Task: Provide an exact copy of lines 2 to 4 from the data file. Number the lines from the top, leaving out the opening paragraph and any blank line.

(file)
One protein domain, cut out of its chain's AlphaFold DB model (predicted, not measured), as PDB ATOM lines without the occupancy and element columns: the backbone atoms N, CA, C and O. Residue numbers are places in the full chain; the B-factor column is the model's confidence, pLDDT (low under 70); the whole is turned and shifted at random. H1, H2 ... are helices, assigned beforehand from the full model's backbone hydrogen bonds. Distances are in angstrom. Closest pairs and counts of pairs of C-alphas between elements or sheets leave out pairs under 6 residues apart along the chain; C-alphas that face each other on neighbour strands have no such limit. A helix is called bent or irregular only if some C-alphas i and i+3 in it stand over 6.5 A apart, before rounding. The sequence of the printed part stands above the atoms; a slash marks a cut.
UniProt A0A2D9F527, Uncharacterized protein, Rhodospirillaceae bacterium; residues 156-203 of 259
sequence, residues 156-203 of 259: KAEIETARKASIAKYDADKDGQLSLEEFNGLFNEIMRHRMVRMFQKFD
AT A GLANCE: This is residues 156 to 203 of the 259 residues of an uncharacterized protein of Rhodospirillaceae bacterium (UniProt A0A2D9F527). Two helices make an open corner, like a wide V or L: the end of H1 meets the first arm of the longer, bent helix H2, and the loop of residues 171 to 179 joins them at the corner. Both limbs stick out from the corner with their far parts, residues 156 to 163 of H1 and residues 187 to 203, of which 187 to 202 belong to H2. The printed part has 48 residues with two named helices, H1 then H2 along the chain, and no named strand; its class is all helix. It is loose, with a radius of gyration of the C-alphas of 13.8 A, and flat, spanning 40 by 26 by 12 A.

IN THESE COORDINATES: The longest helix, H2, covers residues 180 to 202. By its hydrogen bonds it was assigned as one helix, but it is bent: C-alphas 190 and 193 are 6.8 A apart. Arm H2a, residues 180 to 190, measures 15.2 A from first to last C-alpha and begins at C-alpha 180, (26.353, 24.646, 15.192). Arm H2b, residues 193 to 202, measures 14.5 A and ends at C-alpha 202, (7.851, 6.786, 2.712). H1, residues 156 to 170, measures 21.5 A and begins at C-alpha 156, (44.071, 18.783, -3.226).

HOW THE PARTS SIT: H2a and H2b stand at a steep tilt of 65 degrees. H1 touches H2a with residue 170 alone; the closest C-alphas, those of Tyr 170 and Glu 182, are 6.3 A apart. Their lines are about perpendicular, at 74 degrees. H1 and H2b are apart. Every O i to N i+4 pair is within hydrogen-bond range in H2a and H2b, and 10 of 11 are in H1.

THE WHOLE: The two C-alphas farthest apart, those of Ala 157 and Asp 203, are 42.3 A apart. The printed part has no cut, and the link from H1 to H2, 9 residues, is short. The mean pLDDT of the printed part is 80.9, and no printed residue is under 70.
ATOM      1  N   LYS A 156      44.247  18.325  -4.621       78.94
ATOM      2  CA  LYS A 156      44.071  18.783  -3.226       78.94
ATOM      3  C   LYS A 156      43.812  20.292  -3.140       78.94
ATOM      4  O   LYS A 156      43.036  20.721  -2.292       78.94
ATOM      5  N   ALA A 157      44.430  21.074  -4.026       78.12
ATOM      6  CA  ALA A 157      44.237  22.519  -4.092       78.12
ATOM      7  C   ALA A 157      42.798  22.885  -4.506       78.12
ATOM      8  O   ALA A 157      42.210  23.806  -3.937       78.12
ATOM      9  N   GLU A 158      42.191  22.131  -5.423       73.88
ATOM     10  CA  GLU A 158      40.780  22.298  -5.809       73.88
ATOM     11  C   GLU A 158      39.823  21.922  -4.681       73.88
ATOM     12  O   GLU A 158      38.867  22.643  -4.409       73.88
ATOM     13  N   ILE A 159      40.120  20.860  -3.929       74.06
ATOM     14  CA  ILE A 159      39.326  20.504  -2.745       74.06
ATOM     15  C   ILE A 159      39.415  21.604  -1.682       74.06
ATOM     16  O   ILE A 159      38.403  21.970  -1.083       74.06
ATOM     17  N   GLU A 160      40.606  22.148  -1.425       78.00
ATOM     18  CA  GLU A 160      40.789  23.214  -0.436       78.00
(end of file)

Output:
sequence, residues 156-203 of 259: KAEIETARKASIAKYDADKDGQLSLEEFNGLFNEIMRHRMVRMFQKFD
AT A GLANCE: This is residues 156 to 203 of the 259 residues of an uncharacterized protein of Rhodospirillaceae bacterium (UniProt A0A2D9F527). Two helices make an open corner, like a wide V or L: the end of H1 meets the first arm of the longer, bent helix H2, and the loop of residues 171 to 179 joins them at the corner. Both limbs stick out from the corner with their far parts, residues 156 to 163 of H1 and residues 187 to 203, of which 187 to 202 belong to H2. The printed part has 48 residues with two named helices, H1 then H2 along the chain, and no named strand; its class is all helix. It is loose, with a radius of gyration of the C-alphas of 13.8 A, and flat, spanning 40 by 26 by 12 A.

IN THESE COORDINATES: The longest helix, H2, covers residues 180 to 202. By its hydrogen bonds it was assigned as one helix, but it is bent: C-alphas 190 and 193 are 6.8 A apart. Arm H2a, residues 180 to 190, measures 15.2 A from first to last C-alpha and begins at C-alpha 180, (26.353, 24.646, 15.192). Arm H2b, residues 193 to 202, measures 14.5 A and ends at C-alpha 202, (7.851, 6.786, 2.712). H1, residues 156 to 170, measures 21.5 A and begins at C-alpha 156, (44.071, 18.783, -3.226).